- As you are aware, a Public Interest Litigation (PIL) is introduced in a court of law, not by the aggrieved party but by a private party or by the court itself. No wonder, PILs have become a potent tool for enforcing the legal obligation of the executive and the legislature. In other words, the Indian judicial system offers aggrieved citizens an opportunity in a court of law. This is one of the grievance addressal systems offering the Indian citizens to knock at the doors of the judiciary seeking justice which may otherwise prove to be too cumbersome whilst following the usual process.
PC: Meera Patel
- Now, the PILs have been subjected to misuse as well where an aggrieved party raises an issue that may be construed as nothing but frivolous and bereft of merit deserving attention. We know how the Indian judiciary is burdened with crores of unresolved cases for want of speedy delivery of justice. Disposing cases takes an undue amount of time and the millions of undertrials languishing in various jails for want of hearing across the country mirrors the unwelcome situation afflicting the common citizens. Further, all levels of courts too are running short of judges for the speedy disposal of cases only exacerbating the already dire situation.
- As such, entertaining unsubstantiated and inconsequential PILs only adds to the long pending queue of cases. For instance, look at how a pharmacy owner’s promotional offer for free condoms and pregnancy kits for two days during Navratri in 2018 got him into serious legal trouble. In a broader context, this can happen to any citizen sending a message thinking it is harmless. The individual was promoting his pharmacy by creating an image with a couple in the background performing Garba and an innocuous text saying Pre Loveratri Weekend Offer – Condoms (pack of 3)/Pregnancy Test Kit at INR 0. He posted it on Facebook and some WhatsApp groups.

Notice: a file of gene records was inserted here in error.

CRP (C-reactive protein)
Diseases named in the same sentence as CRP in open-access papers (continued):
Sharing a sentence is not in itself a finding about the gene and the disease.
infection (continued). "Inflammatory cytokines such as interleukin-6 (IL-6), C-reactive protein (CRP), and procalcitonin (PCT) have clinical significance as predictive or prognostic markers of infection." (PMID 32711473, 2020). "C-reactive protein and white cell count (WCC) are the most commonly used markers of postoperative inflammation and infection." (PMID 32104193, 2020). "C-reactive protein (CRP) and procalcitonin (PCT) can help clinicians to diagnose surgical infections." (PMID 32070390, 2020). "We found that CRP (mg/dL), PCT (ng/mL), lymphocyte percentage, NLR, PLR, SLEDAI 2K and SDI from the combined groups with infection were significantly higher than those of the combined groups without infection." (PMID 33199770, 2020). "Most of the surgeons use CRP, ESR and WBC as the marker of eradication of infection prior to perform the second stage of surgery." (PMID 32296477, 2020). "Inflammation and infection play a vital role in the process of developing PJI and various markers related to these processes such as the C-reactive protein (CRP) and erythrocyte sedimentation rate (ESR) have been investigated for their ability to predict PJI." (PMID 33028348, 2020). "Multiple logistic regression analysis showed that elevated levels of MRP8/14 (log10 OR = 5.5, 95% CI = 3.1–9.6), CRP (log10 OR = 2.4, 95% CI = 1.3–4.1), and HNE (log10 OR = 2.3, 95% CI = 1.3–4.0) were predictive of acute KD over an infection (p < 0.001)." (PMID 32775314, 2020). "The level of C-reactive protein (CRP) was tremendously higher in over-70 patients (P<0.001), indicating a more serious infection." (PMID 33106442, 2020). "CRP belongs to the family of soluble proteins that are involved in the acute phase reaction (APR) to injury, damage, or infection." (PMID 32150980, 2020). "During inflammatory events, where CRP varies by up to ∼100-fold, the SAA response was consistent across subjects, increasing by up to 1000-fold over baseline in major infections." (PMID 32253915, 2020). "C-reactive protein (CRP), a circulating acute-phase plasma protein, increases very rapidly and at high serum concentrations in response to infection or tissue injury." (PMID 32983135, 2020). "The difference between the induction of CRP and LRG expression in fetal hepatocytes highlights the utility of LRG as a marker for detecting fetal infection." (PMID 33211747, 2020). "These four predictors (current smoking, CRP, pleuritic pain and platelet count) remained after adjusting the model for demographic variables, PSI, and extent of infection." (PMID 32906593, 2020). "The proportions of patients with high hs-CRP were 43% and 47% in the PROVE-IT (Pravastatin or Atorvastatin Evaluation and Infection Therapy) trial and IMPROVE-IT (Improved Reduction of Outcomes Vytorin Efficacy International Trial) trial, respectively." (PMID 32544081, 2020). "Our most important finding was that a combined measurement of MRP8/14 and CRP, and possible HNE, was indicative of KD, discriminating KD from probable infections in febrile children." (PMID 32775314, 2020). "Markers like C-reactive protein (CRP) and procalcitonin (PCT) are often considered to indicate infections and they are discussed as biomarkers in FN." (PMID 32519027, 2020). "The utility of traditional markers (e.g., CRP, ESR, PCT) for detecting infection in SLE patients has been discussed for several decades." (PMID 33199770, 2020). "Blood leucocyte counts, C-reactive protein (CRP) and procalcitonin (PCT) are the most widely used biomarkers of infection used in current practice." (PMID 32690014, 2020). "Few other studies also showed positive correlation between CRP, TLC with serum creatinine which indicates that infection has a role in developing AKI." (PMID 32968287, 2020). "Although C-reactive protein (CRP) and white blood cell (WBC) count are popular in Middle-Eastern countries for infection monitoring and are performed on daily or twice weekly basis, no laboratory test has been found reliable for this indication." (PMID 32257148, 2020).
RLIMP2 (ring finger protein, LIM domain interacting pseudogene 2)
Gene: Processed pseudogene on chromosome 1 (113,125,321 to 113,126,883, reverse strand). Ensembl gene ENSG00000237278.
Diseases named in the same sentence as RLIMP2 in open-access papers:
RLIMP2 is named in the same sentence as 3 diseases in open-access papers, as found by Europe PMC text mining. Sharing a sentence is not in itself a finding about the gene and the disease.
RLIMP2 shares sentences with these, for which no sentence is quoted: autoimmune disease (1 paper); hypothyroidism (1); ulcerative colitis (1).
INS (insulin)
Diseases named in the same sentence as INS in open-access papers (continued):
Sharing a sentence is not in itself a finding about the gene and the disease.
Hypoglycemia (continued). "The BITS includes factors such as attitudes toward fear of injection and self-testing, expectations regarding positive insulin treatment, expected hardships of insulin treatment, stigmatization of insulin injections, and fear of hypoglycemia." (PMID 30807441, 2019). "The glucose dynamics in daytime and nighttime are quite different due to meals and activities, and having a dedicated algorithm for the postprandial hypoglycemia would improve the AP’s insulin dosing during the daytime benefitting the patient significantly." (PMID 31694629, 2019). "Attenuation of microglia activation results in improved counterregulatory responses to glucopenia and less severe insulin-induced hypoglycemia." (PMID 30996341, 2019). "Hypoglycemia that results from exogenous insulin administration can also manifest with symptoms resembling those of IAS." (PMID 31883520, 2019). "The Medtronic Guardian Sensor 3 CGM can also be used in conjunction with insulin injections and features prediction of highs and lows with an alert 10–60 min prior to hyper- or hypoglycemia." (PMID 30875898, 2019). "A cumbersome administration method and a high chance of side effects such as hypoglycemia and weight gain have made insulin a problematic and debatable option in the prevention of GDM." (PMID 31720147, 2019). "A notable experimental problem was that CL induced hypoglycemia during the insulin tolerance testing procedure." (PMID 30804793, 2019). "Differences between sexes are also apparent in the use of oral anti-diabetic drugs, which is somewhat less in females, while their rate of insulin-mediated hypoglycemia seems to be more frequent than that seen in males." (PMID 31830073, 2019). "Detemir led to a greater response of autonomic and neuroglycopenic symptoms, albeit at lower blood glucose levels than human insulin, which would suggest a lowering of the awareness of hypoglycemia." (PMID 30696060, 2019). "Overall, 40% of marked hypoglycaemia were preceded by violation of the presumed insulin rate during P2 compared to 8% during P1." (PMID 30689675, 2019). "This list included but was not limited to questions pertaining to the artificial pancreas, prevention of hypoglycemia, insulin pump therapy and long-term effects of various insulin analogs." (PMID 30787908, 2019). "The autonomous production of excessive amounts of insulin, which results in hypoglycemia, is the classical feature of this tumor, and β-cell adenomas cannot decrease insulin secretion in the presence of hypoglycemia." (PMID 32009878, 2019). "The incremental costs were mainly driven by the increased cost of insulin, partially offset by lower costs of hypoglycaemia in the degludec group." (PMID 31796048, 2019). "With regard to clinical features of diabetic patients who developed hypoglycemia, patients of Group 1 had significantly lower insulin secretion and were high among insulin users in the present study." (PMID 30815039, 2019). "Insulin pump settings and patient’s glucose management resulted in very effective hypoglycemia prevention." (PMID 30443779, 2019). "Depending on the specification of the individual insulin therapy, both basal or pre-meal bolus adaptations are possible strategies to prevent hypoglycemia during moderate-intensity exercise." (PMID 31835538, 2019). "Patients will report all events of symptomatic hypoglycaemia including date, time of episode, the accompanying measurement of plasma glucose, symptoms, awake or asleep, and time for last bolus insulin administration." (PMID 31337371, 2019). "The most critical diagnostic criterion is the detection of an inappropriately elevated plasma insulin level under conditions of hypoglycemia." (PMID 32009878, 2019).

PC: Smart Retailing Rx
- As is his wont, one incensed Indore resident lodged an FIR accusing the individual of deliberate and malicious intent to hurt religious feelings (IPC 295A0, public mischief (IPC 505), and transmitting obscenity in electronic form (Section 67 of IT Act). Now, how often have we seen religious feelings getting hurt over the last few years on extremely trivial matters/issues? Innumerable cases and mostly on insignificant matters. Of course, police were convinced too, filing a chargesheet, and criminal proceedings commenced in a magistrate court, until Madhya Pradesh high court intervened, quashing the FIR and chargesheet.
- HC noted that the man used his own phone number to send the image, practiced the same religion, and nothing on record showed deliberate or malicious intent to hurt religious sentiments, or any apparent obscenity. HC, therefore, concluded that the individual was only promoting his business and continuing the case would be an abuse of process. Sadly, many IPC provisions allow the public and police to play guardians of morality. So trivial matters are seen as a fit case for chargesheeting and trial often ends up in a troublesome zone of abuse of power. Thus, courts everywhere must promptly strike down such FIRs. It’s the only way to stop the hurt sentiments flag bearers to stop inconveniencing citizens exercising their free speech.